What are the economics of small fitness studios, like yoga studios?
September 24, 2018 12:15 PM   Subscribe

A fitness studio near me is coming up for sale and that's got me wondering how profitable they are (in general) as a business. The business type is that they don't have exercise machines or open-gym hours, just classes in the early morning and throughout the evening.
posted by xo to Work & Money (5 answers total) 6 users marked this as a favorite
My impression as an end consumer of such classes/studios with a superficial/vauge interest in them as a potential business opportunity is that they arent really amazingly profitable, seem to require constant marketing to drive new sign-ups, most seem to be leveraging other peoples investments. and then there is classpass.

What do the folks selling it say about why they are getting out? id be surprised if they were totally candid but i think you'd be wise to inquire and give their answer a serious sniff.

Having been involved in the sale of a small business, you would be completely warranted in asking for profit-and-loss and cash flow statements for the past few years. Hesitation to transparently show a (legitimately) interested buyer the financial details would be a massive red flag.
posted by Exceptional_Hubris at 12:30 PM on September 24, 2018

I've had a lot of experience recently evaluating businesses for sale. If you are looking to buy this particular company, they should open up their books to you - everyone does - so you can look at how much they've actually made in the last 3 years. They may also be selling it through a business broker - if that's the case, the first step is to talk to that broker. They will be happy to tell you all about their profitability and other relevant information such as staffing, expenses, why it's priced the way it is, reasons it's being sold, etc.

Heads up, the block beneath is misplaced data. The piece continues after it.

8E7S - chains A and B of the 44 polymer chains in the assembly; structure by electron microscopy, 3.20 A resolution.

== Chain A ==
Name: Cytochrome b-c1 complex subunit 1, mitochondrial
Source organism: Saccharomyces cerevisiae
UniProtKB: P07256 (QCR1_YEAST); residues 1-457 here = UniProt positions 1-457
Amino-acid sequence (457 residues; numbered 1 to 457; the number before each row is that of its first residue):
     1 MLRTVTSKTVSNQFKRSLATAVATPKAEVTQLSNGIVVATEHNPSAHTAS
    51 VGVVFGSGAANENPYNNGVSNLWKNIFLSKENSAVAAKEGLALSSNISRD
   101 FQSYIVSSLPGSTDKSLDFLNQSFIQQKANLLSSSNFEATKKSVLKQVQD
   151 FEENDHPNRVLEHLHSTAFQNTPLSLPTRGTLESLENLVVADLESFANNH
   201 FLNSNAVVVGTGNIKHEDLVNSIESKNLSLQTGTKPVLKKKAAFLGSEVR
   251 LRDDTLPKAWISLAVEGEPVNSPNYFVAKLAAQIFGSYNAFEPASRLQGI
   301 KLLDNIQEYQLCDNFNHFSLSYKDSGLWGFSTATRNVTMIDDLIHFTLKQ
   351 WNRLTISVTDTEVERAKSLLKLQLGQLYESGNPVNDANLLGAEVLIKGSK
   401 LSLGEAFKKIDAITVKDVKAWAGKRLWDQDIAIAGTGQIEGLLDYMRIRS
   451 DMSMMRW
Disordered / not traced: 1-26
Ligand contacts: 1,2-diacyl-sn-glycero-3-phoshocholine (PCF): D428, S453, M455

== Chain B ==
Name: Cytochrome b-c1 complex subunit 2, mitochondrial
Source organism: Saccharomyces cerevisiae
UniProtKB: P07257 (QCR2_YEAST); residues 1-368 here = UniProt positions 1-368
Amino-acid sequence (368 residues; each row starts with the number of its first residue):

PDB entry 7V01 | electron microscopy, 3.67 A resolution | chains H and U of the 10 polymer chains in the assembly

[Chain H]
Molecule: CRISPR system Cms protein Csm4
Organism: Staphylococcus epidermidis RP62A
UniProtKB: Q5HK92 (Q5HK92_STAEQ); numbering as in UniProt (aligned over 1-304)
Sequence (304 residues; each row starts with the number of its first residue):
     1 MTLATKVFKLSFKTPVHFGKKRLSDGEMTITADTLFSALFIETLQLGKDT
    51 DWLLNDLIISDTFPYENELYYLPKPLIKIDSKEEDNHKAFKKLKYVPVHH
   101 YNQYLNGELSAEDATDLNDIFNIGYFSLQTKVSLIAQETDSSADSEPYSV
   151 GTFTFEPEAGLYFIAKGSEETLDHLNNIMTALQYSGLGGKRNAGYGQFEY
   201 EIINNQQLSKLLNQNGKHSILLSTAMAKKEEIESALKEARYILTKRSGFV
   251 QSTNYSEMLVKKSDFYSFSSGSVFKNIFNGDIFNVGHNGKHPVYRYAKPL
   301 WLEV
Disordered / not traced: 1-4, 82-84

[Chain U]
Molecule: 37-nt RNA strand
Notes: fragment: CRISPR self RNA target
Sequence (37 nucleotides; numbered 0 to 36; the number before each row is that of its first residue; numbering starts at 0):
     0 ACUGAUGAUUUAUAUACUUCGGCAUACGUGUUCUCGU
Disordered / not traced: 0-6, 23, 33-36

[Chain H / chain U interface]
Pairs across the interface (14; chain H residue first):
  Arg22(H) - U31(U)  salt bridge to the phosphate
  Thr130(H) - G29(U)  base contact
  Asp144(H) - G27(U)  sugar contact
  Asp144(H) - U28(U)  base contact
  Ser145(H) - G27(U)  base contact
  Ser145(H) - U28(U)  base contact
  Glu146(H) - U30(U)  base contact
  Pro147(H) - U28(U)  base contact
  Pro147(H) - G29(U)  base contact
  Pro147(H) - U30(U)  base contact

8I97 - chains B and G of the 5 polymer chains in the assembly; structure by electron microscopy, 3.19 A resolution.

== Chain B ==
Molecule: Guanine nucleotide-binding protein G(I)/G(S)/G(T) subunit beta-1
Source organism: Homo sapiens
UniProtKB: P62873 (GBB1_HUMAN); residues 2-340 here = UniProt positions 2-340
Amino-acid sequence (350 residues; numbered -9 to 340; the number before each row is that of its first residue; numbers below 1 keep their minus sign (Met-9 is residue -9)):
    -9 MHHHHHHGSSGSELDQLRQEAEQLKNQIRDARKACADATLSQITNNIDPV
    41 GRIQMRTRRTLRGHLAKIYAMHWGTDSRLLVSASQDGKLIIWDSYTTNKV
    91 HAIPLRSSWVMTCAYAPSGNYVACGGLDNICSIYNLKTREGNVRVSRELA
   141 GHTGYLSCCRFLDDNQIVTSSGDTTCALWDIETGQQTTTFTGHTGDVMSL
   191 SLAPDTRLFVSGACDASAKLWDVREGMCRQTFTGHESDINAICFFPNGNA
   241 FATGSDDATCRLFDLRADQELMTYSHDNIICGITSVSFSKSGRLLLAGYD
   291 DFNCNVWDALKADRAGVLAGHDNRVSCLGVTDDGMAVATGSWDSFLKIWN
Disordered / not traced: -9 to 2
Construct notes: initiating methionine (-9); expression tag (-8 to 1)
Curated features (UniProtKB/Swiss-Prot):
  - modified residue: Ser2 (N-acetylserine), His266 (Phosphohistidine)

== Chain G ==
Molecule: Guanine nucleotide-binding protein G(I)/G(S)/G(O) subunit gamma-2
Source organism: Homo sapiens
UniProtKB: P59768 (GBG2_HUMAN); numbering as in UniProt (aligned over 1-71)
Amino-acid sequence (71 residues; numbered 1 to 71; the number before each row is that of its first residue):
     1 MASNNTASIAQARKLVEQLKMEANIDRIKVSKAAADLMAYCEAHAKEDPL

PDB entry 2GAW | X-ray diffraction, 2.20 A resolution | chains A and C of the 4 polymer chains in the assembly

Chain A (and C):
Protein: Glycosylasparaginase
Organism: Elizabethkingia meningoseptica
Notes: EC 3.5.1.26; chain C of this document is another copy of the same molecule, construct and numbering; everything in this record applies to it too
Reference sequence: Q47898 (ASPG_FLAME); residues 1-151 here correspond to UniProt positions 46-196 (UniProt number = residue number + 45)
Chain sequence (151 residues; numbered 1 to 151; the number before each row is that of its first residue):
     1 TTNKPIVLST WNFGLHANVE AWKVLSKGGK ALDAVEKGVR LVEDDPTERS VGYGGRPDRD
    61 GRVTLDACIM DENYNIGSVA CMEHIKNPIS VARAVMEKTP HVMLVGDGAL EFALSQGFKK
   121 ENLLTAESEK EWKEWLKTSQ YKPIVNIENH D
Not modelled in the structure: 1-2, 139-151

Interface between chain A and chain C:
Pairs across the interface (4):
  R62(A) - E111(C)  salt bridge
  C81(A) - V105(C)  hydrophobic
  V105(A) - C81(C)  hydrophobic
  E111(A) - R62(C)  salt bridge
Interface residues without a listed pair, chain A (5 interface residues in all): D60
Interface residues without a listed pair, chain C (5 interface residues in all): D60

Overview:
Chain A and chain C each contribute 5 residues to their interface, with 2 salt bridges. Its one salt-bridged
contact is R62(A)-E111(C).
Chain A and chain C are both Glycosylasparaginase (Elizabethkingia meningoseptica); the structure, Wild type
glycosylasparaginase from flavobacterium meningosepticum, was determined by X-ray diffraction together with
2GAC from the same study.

posted by rada at 12:33 PM on September 24, 2018

So I've taught similar classes for decades. My experience is that you can do ok teaching classes like that as a primary job only in a place with universal health care. Without that its a part time, short term gig and you will have fairly massive turnover in staff which makes profitability very unpredictable. Instructors inevitably end up at a more corporate place or on their own or they quit. People will follow their favourite instructors around, they have the clientle typically and not the business owner. Even looking at the books won't help you if Jen and Pete recently went to the new studio down the block and took 80% of the customers. Or Alice got divorced and has to get a real job with benefits and her clients all went to someplace else.

You can make money as an owner operator but most people burn out after 8-10 years in my experience. And most are married to someone with benefits.
posted by fshgrl at 1:41 PM on September 24, 2018 [1 favorite]

I was on the board of for a nonprofit that worked on that model (just classes 6 days a week) and the only reason it was profitable was that there were 1.5 or recently, 2 paid employees and all of the rest of the instructors were volunteering their labor. Seconding looking into its books very carefully, and also investigate the current location - the lease terms, how much longer it has, what happens when it runs out and you may need to find a new place, etc.
posted by restless_nomad at 2:34 PM on September 24, 2018

Tony Gentilcore has written a lot about the business of fitness. This blog post , while it doesn't answer your question specifically, gets at a lot of the underlying issues. Just browsing through the other posts on his site tagged "business" will probably also be informative.
posted by asterix at 4:14 PM on September 24, 2018 [2 favorites]

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